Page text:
3 things you shouldn’t do if the stock market crashes
There is a good and a bad way to deal with stock market crashes. Getting it wrong on the following could permanently reduce your returns on your investment. Avoid these three common mistakes if you want to navigate the market cycle like a pro.
1. You shouldn’t panic
It is almost impossible to remove emotion from your financial plan. Who could be completely impartial when it comes to their children’s college funds or their retirement nest egg? You’ve spent years saving and investing diligently for growth, of course you’re going to panic a bit if your assets suddenly rise in value.
However, you have to resist the panic instinct if you want the best long-term investment results. It’s easier said than done, but consider historical market dynamics for a valuable perspective. Volatility is a natural part of investing in stocks, and stock market crashes do happen. If you are in the market for the long haul, bear markets are inevitable. Don’t blame yourself or your advisor when something happens that we should recognize as inevitable.
Image source: Getty Images
Accepting serious periodic losses may seem bleak, but there’s a good reason for it: The slowdowns are temporary. During each 15-year period, starting on any day in its history, the returns for the S&P 500 were positive. Capital flows in and out of the stock market, but economic growth ultimately increases the value of companies.
Recognize this fact in advance and build your financial plan with this knowledge. When the market is down, remember it and expect new opportunities on the horizon.
2. You shouldn’t sell your stocks
This one is much easier once you master the ‘don’t panic’ approach. Selling your stocks in the middle of a stock market crash might be the worst thing you can do. This is the exact opposite of the buy low, sell high cliché.
You can check the value of your portfolio on any day, but these gains are not realized until the positions are closed. Open positions are like chips still on the table in a casino – you’re not really a winner until you withdraw and leave the building. Obviously, it feels good when your accounts are up, but you have to sell your stocks for money in order to buy something else.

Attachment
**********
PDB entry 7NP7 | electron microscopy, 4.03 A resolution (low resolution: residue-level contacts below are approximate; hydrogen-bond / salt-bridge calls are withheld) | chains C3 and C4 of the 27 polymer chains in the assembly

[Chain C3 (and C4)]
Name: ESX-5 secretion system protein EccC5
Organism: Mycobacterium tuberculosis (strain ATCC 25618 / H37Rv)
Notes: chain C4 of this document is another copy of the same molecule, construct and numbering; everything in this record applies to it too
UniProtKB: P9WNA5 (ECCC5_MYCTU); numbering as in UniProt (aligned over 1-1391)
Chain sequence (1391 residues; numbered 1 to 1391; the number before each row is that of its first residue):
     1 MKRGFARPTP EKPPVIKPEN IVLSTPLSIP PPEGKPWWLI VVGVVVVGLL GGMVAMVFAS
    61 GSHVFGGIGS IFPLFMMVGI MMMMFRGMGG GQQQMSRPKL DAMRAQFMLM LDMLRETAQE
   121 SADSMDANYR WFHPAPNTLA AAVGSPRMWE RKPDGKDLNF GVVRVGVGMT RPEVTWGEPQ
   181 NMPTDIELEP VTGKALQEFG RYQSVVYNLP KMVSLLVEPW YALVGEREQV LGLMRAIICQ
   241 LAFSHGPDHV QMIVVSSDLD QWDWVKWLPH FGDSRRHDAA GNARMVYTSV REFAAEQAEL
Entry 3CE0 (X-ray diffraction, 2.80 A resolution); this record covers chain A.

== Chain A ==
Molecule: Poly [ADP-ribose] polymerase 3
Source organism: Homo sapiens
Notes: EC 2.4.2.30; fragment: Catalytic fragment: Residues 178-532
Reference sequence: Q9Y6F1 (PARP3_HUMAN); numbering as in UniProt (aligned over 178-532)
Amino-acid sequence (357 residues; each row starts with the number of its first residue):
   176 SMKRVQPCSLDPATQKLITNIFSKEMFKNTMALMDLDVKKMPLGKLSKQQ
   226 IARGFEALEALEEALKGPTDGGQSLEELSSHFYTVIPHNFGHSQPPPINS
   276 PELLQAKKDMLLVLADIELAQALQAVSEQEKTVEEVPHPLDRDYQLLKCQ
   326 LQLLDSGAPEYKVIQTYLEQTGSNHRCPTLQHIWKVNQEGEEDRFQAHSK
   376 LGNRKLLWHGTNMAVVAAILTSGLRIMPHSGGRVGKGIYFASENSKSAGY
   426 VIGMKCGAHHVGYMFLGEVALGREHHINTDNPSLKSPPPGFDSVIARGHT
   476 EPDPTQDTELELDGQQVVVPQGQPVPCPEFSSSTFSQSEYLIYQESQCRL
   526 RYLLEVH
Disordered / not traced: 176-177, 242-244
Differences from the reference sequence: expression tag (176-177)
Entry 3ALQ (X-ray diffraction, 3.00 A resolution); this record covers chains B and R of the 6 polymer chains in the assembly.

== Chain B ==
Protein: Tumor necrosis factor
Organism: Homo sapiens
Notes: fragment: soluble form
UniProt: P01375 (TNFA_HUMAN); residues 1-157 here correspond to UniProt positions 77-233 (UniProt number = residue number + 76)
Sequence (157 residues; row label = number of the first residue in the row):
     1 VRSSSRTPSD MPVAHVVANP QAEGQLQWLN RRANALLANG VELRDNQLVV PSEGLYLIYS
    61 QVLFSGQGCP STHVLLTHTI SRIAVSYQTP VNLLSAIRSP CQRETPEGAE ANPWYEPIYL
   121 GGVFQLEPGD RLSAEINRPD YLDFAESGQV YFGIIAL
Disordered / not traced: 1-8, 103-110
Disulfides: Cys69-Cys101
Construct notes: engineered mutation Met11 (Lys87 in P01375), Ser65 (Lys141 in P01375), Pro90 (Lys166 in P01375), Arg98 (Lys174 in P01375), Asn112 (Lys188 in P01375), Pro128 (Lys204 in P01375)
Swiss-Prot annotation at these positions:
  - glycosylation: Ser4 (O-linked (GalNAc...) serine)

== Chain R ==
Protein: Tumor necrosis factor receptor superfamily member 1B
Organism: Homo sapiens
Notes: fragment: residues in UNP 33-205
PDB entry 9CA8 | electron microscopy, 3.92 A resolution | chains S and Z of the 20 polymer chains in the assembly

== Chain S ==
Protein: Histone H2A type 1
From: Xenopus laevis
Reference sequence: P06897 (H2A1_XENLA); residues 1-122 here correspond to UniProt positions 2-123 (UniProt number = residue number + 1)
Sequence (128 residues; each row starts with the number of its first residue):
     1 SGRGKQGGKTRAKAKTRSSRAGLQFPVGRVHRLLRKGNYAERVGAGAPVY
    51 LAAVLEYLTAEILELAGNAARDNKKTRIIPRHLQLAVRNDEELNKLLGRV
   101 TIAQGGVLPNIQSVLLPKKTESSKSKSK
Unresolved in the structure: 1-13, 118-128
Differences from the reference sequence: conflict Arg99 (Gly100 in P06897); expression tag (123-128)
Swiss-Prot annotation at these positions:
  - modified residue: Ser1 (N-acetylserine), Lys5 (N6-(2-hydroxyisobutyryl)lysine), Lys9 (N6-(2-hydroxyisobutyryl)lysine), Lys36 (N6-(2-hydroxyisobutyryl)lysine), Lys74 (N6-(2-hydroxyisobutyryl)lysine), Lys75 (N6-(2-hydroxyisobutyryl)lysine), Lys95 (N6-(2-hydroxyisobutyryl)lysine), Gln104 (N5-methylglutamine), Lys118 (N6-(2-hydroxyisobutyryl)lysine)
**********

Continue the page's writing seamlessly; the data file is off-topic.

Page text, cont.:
Selling your stocks at the bottom of the market blocks your losses. Worse, if you get rid of your stocks and don’t buy them back, you’ll miss out on some of the growth when the market inevitably rallies.
The key is to understand your time horizon and your personal risk tolerance. If you are still 20 to 30 years away from retirement, the exact balance in your IRA or 401 (k) today is not entirely relevant. You will go through a few more market cycles before you start making withdrawals. Since you have time to wait for another market rally, you should prioritize long-term growth.
On the other hand, you should not expose your investments to volatility if you need to liquidate them quickly. Retirees, for example, might need to sell their stocks for cash in the next few years. They should build a more balanced portfolio of assets to supplement social security income. Adding bonds or cash will reduce volatility and limit losses. Don’t put yourself in a position where you have to sell during a crash. Plus, you’ll have extra cash to buy stocks at lower valuations.
3. You shouldn’t be afraid of growth stocks
This takes the “don’t sell” approach a step further. Stock market crashes are in fact the better focus even more on growth, but some spooky stock charts are likely to cause some concern.
Growth stocks take a hard hit during bear markets, so they’re likely to perform much worse compared to value stocks and the market in general. History can be a valuable guide, but returns on investment depend on future results. The stocks that fall hardest in stock market crashes tend to be the ones that perform best in subsequent bull markets.
It becomes clear when we look at the Vanguard Growth ETF‘s (NYSEMKT: VUG) performance compared to Vanguard Value ETF (NYSEMKT: VTV) during the last two major collapse-recovery cycles.
Data by YCharts.
The merits of each stock play an important role in returns, but the trend applies, all other things being equal. This does not mean that you should radically change the allocation of your portfolio. Overall, you need to establish a target allocation based on your personal goals and tolerance for risk. However, changes in valuation change the risk / reward profile of stocks over time. When the market collapses, growth stocks look more favorable, and it is not a bad idea to modestly move your portfolio towards the most aggressive allocation that is acceptable in your personal risk profile.
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Ryan Downie has no position in the stocks mentioned. The Motley Fool owns and recommends the Vanguard Growth ETF and the Vanguard Value ETF. The Motley Fool has a disclosure policy.
The views and opinions expressed herein are the views and opinions of the author and do not necessarily reflect those of Nasdaq, Inc.